A Brief History of the Hundred Years War : The English in France, 1337-1453 Paperback
Part of the Brief Histories series
For over a hundred years England repeatedly invaded France on the pretext that her kings had a right to the French throne.
France was a large, unwieldy kingdom, England was small and poor, but for the most part she dominated the war, sacking towns and castles and winning battles - including such glorious victories as Crecy, Poitiers and Agincourt, but then the English run of success began to fail, and in four short years she lost Normandy and finally her last stronghold in Guyenne.
The protagonists of the Hundred Year War are among the most colourful in European history: for the English, Edward III, the Black Prince and Henry V, later immortalized by Shakespeare; for the French, the splendid but inept John II, who died a prisoner in London, Charles V, who very nearly overcame England and the enigmatic Charles VII, who did at last drive the English out.
Desmond Seward's account traces the changes that led to France's final victory and brings to life all the intrigue and colour of the last chivalric combats as they gave way to a more brutal modern warfare
- Format: Paperback
- Pages: 304 pages, illustrations, maps
- Publisher: Little, Brown Book Group
- Publication Date: 27/03/2003
- Category: British & Irish history
- ISBN: 9781841196787
- EPUB from £5.99
Showing 1 - 2 of 2 reviews.
Review by jcbrunner
For a hundred years, a less populated, but militarily and financially superior England takes on a larger but weaker France. Living in northern France in the - using Barbara Tuchman's phrase - calamitous 14th Century must have been the most miserable place on Earth. Successive waves of roving bands of marauding Englishmen terrorized the inhabitants. Lowly English knights amassed fortunes in France. Gentlemen in England abed enjoyed the extra cash flow into the country bleeding their neighbours dry. War was popular.And the English were good at it (Crécy, Agincourt). Militarily, the English combined arms (men-at-arms supporting bowmen) dominated the French knights. The problem lay in a muddled strategy: The English king wanted both to raid and to annex the country. The smaller English population ruled out large-scale colonisation (undertaken in Calais). Furthermore, raiding was necessary to pay for the troops undermining loyalty. Despite the bad English manners, their rule was accepted quite well by parts of France (Normandie, Brittany, Gascony). Although English rule lasted over a generation, the transition and acculturation from Frenchman to English never happened.On the French side, the main problem was disunity. The French king not only had to fight against the English but also against a range of contenders. Often, the English were seen as the lesser evil. The French king let them ravage parts of France to keep his French enemies in check. When the English allied themselves with the Duke of Burgundy, the most powerful contender to the French throne, they managed to conquer the whole of Northern France. Massively overextending their forces, the English provoked a French national movement with Joan of Arc as a figurehead that kicked the English out of the country. The French finally learned the effective use of artillery and managed to make their larger numbers count on the battlefield. The renewed military strength of France would be shown in the battle for Northern Italy in the 1500s.Edward III, the Black Prince, Bertrand du Guesclin, John Hawkwood, Henry V, John Falstof, Joan of Arc, ... The Hundred Years War suffers no lack of colourful characters and Desmond Seward is a master in creating vignettes. This people-centered approach sometimes neglects to present the bigger picture. Overall, an excellent read that has stood the test of time well.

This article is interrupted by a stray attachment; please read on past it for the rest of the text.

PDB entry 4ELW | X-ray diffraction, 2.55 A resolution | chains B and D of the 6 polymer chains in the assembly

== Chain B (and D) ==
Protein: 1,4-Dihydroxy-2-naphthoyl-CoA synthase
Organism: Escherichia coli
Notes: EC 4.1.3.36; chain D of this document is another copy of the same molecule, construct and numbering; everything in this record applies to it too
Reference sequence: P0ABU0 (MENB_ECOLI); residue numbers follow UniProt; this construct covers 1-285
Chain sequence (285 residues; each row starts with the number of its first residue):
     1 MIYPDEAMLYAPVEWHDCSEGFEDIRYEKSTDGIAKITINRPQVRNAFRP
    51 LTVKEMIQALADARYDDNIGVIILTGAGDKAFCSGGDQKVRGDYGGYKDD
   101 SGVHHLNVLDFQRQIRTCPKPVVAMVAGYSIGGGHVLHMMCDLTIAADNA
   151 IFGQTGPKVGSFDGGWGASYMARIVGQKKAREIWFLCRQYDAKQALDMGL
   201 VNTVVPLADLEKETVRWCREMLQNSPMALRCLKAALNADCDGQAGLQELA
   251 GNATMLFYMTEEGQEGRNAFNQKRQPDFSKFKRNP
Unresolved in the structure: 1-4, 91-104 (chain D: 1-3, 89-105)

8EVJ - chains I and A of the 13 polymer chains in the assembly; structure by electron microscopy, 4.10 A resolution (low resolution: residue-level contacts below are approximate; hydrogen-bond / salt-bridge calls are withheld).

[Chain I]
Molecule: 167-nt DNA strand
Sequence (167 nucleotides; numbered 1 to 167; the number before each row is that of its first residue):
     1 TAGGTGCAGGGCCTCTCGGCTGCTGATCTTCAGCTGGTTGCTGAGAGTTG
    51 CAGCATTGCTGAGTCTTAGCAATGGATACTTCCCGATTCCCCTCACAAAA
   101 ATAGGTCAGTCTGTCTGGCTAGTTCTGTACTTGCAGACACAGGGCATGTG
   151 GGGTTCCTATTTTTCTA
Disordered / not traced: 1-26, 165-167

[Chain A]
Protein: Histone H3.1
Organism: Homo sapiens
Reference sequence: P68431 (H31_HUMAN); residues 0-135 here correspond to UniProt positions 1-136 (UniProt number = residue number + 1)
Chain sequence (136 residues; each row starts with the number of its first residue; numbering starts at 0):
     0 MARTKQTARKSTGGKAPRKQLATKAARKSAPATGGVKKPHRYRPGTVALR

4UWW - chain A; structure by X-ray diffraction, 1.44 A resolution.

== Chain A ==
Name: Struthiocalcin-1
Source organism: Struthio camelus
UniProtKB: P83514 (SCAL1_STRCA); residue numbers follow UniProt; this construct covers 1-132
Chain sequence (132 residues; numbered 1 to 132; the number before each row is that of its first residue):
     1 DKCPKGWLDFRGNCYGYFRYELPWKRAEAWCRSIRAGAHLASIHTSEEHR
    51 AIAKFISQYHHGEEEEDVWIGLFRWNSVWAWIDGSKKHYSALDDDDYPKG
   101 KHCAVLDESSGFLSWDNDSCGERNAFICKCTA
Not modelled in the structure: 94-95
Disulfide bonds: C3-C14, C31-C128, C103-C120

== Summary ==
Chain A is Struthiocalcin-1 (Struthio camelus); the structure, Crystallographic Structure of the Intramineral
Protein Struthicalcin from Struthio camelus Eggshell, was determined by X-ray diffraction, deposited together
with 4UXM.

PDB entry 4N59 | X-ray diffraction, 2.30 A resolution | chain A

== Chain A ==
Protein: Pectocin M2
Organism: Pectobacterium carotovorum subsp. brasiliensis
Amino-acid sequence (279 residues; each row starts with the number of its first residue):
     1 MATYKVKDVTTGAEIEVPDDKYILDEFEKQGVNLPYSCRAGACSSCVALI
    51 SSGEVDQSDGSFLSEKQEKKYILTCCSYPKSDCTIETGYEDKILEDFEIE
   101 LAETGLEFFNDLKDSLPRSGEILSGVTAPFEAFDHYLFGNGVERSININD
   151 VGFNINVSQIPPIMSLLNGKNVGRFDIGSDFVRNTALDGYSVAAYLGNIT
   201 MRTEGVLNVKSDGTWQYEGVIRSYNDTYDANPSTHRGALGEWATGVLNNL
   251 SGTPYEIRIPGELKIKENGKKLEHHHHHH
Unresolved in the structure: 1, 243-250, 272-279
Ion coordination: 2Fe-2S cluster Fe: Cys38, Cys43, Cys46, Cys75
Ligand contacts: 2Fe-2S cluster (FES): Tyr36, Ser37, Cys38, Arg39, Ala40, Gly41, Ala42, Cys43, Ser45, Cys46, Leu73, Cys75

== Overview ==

Review by Lirmac
A well-written, though necessarily brief, history of the conflicts known as the 'Hundred Years War'. Seward devotes enough attention to the well-known personalities involved without losing sight of the overall picture. The book is neither hagiographic nor revisionist, and presents the career of many luminaries (Henry V and Joan of Arc in particular) in an unromantic light. Some accounts of lesser-known engagements and other bridging passages can be hard to follow due to the number of named participants and the necessary truncation, but over all this is a valuable introduction to an engaging subject.